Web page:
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Jeep eyeing top 10 position in Australia

Jeep Australia’s best performing model is the Grand Cherokee large SUV, which last year found 2986 new homes.

Jeep Australia’s new boss, Kevin Flynn, is confident the SUV brand can reverse its sales misfortunes and become a top 10 player within the next four years.

Speaking to CarsGuide, Mr Flynn said he envisions Jeep increasing its sales by a factor of eight, from last year’s 5519 units to around 45,000, to trouble the likes of Subaru and Honda, who finished 2019 with 40,007 and 43,868 respectively.

“With the product portfolio that will come in the future, and us fixing our right place and repairing the gap, there’s this wonderful opportunity for us,” he said.

“It’s not overnight, it’s a build, and if we get there then we must be incredibly respectful of the customers and previous owners that have trusted us again.”

Mr Flynn referenced global Jeep boss Christian Meunier, who was in New Zealand for the market launch of the Gladiator pick-up late last year, citing a circa-50,000-unit target.

If Jeep achieves its goals, based on last year’s figures, the SUV brand would have placed eighth overall in the Australian market, just behind Nissan (50,575) but ahead of Volkswagen (49,928).

The target would also be a record for Jeep Australia, which managed to hit a peak in 2014 of 30,408 due to varying market conditions such as the strong Australian dollar that brought pricing for its SUV line-up – including the Compass, Cherokee, Grand Cherokee and Wrangler – down.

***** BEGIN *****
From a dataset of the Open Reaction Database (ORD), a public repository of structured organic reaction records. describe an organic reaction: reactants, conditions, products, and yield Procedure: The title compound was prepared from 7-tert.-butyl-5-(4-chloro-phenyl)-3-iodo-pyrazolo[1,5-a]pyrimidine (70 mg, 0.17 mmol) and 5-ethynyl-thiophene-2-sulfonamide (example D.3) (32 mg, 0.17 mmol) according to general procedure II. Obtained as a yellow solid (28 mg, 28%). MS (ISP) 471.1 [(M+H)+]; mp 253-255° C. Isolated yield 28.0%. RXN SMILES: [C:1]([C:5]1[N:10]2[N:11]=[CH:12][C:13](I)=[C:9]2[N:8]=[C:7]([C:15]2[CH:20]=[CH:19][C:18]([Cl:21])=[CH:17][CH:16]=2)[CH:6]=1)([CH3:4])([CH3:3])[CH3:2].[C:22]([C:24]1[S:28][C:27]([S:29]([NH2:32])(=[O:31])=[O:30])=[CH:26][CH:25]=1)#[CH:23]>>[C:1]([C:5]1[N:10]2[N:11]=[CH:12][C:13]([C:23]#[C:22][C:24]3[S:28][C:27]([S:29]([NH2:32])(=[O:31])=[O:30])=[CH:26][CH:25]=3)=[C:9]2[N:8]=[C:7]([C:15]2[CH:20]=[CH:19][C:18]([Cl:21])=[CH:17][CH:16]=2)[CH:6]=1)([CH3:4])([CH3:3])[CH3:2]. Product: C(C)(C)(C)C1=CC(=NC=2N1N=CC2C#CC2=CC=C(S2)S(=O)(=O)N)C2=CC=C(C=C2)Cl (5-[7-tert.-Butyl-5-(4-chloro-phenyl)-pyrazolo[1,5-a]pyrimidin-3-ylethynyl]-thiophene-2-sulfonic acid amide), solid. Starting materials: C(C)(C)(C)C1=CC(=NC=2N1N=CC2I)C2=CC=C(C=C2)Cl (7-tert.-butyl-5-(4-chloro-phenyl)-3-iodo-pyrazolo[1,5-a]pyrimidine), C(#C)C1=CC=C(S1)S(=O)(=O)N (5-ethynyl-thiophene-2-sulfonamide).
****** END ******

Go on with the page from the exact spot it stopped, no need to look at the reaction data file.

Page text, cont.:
Mr Flynn admitted that the brand is struggling after its high-water mark five years ago, but acknowledged that the challenges facing Jeep are not insurmountable.

“I think this year is a fundamental reset, but I do anticipate seeing growth this year,” he said.

“When I look at our performance currently, we’re like 1.1-1.2 per cent of the SUV segment. Jeep is like the global leader in SUVs, so its unnatural where we are.

“But I’m not being unrealistic and I’m not trying to overnight go from here to here, but what we have and what we’ve done with this plan is set ourselves a four-year window in which to really deliver the kind of business that our global board are expecting.

“Any business has expectations, and we got to drive towards those, but to be honest with you, the key thing is actually the fundamental fix – gap filling and delivering, realigning the product, making it simpler for dealers, make it simpler for customers, making models more relevant to the market needs at the moment.”

As Mr Flynn mentioned, fresh product such as the upcoming Gladiator ute will be key, as is addressing the waning consumer confidence in the brand.

While Mr Flynn would not be drawn to specific targets for the business going forward, he said there are internal metrics and that he is aware of the uphill battle Jeep faces.

“Rather than give you exact numbers, what I will say is that there isn’t anything that we haven’t set ourselves a measure,” he said.

“We can see how we’re shifting that needle, so we will know, very quickly, whether we’re on the right trajectory.

“As we make that progress, there will probably be more able to share, but I think it’s sometimes dangerous to say ‘we’re going to be this, we’re going to be that’ – in fact, there’s an element of arrogance and we’re not facing this with any arrogance, we’re facing this in a very humble approach because we understand where we are.”